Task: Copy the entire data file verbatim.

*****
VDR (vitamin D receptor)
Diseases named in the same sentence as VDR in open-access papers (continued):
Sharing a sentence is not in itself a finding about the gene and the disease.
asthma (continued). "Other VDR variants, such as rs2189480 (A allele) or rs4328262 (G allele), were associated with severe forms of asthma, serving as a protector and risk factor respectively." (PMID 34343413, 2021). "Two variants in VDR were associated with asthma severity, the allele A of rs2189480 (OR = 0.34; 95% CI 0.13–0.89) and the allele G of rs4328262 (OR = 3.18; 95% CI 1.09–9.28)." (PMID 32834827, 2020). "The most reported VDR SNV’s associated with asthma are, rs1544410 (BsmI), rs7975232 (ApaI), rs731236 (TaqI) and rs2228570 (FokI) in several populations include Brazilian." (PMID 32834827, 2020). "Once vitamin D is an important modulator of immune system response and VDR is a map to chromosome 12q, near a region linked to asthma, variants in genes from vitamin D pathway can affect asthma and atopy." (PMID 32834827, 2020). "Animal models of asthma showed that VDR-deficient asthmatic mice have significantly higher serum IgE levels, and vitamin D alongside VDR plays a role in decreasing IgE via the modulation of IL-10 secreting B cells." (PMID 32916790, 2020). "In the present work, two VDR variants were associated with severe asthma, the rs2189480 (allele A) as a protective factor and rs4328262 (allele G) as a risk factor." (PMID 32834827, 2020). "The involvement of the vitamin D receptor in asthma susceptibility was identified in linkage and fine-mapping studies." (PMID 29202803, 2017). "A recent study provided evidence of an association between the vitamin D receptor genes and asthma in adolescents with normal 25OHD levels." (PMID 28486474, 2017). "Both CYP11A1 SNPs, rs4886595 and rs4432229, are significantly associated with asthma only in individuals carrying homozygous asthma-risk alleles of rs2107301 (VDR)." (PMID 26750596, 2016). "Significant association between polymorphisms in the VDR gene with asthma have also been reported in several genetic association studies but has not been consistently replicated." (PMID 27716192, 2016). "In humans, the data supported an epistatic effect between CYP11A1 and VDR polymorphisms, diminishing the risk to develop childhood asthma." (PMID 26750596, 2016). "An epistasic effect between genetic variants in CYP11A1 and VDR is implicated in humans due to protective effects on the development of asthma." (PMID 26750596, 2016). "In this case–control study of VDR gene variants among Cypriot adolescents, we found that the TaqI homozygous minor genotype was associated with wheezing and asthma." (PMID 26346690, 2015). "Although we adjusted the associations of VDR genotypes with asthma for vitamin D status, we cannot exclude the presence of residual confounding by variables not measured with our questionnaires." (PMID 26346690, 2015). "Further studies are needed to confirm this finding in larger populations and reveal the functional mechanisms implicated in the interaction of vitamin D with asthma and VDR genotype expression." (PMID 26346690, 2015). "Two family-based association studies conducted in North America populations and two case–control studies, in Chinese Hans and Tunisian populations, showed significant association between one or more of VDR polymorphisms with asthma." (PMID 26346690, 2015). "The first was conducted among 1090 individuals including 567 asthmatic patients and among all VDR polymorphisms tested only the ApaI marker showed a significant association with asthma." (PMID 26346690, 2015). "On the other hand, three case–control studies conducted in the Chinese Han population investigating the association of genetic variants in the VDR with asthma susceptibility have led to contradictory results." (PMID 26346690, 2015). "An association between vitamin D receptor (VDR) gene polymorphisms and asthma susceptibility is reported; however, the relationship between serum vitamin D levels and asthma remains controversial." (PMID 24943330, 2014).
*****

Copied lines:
VDR (vitamin D receptor)
Diseases named in the same sentence as VDR in open-access papers (continued):
Sharing a sentence is not in itself a finding about the gene and the disease.
asthma (continued). "Other VDR variants, such as rs2189480 (A allele) or rs4328262 (G allele), were associated with severe forms of asthma, serving as a protector and risk factor respectively." (PMID 34343413, 2021). "Two variants in VDR were associated with asthma severity, the allele A of rs2189480 (OR = 0.34; 95% CI 0.13–0.89) and the allele G of rs4328262 (OR = 3.18; 95% CI 1.09–9.28)." (PMID 32834827, 2020). "The most reported VDR SNV’s associated with asthma are, rs1544410 (BsmI), rs7975232 (ApaI), rs731236 (TaqI) and rs2228570 (FokI) in several populations include Brazilian." (PMID 32834827, 2020). "Once vitamin D is an important modulator of immune system response and VDR is a map to chromosome 12q, near a region linked to asthma, variants in genes from vitamin D pathway can affect asthma and atopy." (PMID 32834827, 2020). "Animal models of asthma showed that VDR-deficient asthmatic mice have significantly higher serum IgE levels, and vitamin D alongside VDR plays a role in decreasing IgE via the modulation of IL-10 secreting B cells." (PMID 32916790, 2020). "In the present work, two VDR variants were associated with severe asthma, the rs2189480 (allele A) as a protective factor and rs4328262 (allele G) as a risk factor." (PMID 32834827, 2020). "The involvement of the vitamin D receptor in asthma susceptibility was identified in linkage and fine-mapping studies." (PMID 29202803, 2017). "A recent study provided evidence of an association between the vitamin D receptor genes and asthma in adolescents with normal 25OHD levels." (PMID 28486474, 2017). "Both CYP11A1 SNPs, rs4886595 and rs4432229, are significantly associated with asthma only in individuals carrying homozygous asthma-risk alleles of rs2107301 (VDR)." (PMID 26750596, 2016). "Significant association between polymorphisms in the VDR gene with asthma have also been reported in several genetic association studies but has not been consistently replicated." (PMID 27716192, 2016). "In humans, the data supported an epistatic effect between CYP11A1 and VDR polymorphisms, diminishing the risk to develop childhood asthma." (PMID 26750596, 2016). "An epistasic effect between genetic variants in CYP11A1 and VDR is implicated in humans due to protective effects on the development of asthma." (PMID 26750596, 2016). "In this case–control study of VDR gene variants among Cypriot adolescents, we found that the TaqI homozygous minor genotype was associated with wheezing and asthma." (PMID 26346690, 2015). "Although we adjusted the associations of VDR genotypes with asthma for vitamin D status, we cannot exclude the presence of residual confounding by variables not measured with our questionnaires." (PMID 26346690, 2015). "Further studies are needed to confirm this finding in larger populations and reveal the functional mechanisms implicated in the interaction of vitamin D with asthma and VDR genotype expression." (PMID 26346690, 2015). "Two family-based association studies conducted in North America populations and two case–control studies, in Chinese Hans and Tunisian populations, showed significant association between one or more of VDR polymorphisms with asthma." (PMID 26346690, 2015). "The first was conducted among 1090 individuals including 567 asthmatic patients and among all VDR polymorphisms tested only the ApaI marker showed a significant association with asthma." (PMID 26346690, 2015). "On the other hand, three case–control studies conducted in the Chinese Han population investigating the association of genetic variants in the VDR with asthma susceptibility have led to contradictory results." (PMID 26346690, 2015). "An association between vitamin D receptor (VDR) gene polymorphisms and asthma susceptibility is reported; however, the relationship between serum vitamin D levels and asthma remains controversial." (PMID 24943330, 2014).